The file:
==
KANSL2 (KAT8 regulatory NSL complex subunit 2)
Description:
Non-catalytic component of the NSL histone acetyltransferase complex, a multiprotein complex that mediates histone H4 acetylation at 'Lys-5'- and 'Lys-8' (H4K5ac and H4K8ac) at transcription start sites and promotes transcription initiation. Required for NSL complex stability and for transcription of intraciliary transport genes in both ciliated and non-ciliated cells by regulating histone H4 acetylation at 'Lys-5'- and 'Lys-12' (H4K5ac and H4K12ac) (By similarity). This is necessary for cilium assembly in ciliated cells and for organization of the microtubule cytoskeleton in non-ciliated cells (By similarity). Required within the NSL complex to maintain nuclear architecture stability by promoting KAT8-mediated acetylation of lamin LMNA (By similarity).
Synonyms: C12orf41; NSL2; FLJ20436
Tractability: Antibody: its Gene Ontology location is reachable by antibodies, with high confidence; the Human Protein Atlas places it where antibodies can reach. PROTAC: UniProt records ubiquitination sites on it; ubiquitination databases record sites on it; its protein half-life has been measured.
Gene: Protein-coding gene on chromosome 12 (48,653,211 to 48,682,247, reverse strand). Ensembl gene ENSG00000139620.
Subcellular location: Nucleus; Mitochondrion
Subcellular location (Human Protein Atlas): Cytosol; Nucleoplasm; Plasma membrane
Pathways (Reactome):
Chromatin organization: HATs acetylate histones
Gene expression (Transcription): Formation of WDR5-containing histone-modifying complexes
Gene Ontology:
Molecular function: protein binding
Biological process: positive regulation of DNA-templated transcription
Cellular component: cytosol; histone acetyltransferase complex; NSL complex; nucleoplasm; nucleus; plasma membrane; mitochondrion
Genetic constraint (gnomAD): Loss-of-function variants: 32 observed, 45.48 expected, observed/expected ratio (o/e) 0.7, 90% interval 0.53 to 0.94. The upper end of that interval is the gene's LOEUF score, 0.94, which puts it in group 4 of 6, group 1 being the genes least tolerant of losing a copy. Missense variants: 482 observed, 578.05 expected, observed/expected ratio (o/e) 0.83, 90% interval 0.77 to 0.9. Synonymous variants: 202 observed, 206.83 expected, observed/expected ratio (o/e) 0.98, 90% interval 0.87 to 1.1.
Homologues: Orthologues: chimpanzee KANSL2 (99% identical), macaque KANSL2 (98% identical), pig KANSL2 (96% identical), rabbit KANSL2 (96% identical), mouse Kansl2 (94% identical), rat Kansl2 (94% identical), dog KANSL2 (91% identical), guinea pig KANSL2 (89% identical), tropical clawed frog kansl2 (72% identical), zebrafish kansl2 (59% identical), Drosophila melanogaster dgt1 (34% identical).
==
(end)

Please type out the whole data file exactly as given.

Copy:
KANSL2 (KAT8 regulatory NSL complex subunit 2)
Description:
Non-catalytic component of the NSL histone acetyltransferase complex, a multiprotein complex that mediates histone H4 acetylation at 'Lys-5'- and 'Lys-8' (H4K5ac and H4K8ac) at transcription start sites and promotes transcription initiation. Required for NSL complex stability and for transcription of intraciliary transport genes in both ciliated and non-ciliated cells by regulating histone H4 acetylation at 'Lys-5'- and 'Lys-12' (H4K5ac and H4K12ac) (By similarity). This is necessary for cilium assembly in ciliated cells and for organization of the microtubule cytoskeleton in non-ciliated cells (By similarity). Required within the NSL complex to maintain nuclear architecture stability by promoting KAT8-mediated acetylation of lamin LMNA (By similarity).
Synonyms: C12orf41; NSL2; FLJ20436
Tractability: Antibody: its Gene Ontology location is reachable by antibodies, with high confidence; the Human Protein Atlas places it where antibodies can reach. PROTAC: UniProt records ubiquitination sites on it; ubiquitination databases record sites on it; its protein half-life has been measured.
Gene: Protein-coding gene on chromosome 12 (48,653,211 to 48,682,247, reverse strand). Ensembl gene ENSG00000139620.
Subcellular location: Nucleus; Mitochondrion
Subcellular location (Human Protein Atlas): Cytosol; Nucleoplasm; Plasma membrane
Pathways (Reactome):
Chromatin organization: HATs acetylate histones
Gene expression (Transcription): Formation of WDR5-containing histone-modifying complexes
Gene Ontology:
Molecular function: protein binding
Biological process: positive regulation of DNA-templated transcription
Cellular component: cytosol; histone acetyltransferase complex; NSL complex; nucleoplasm; nucleus; plasma membrane; mitochondrion
Genetic constraint (gnomAD): Loss-of-function variants: 32 observed, 45.48 expected, observed/expected ratio (o/e) 0.7, 90% interval 0.53 to 0.94. The upper end of that interval is the gene's LOEUF score, 0.94, which puts it in group 4 of 6, group 1 being the genes least tolerant of losing a copy. Missense variants: 482 observed, 578.05 expected, observed/expected ratio (o/e) 0.83, 90% interval 0.77 to 0.9. Synonymous variants: 202 observed, 206.83 expected, observed/expected ratio (o/e) 0.98, 90% interval 0.87 to 1.1.
Homologues: Orthologues: chimpanzee KANSL2 (99% identical), macaque KANSL2 (98% identical), pig KANSL2 (96% identical), rabbit KANSL2 (96% identical), mouse Kansl2 (94% identical), rat Kansl2 (94% identical), dog KANSL2 (91% identical), guinea pig KANSL2 (89% identical), tropical clawed frog kansl2 (72% identical), zebrafish kansl2 (59% identical), Drosophila melanogaster dgt1 (34% identical).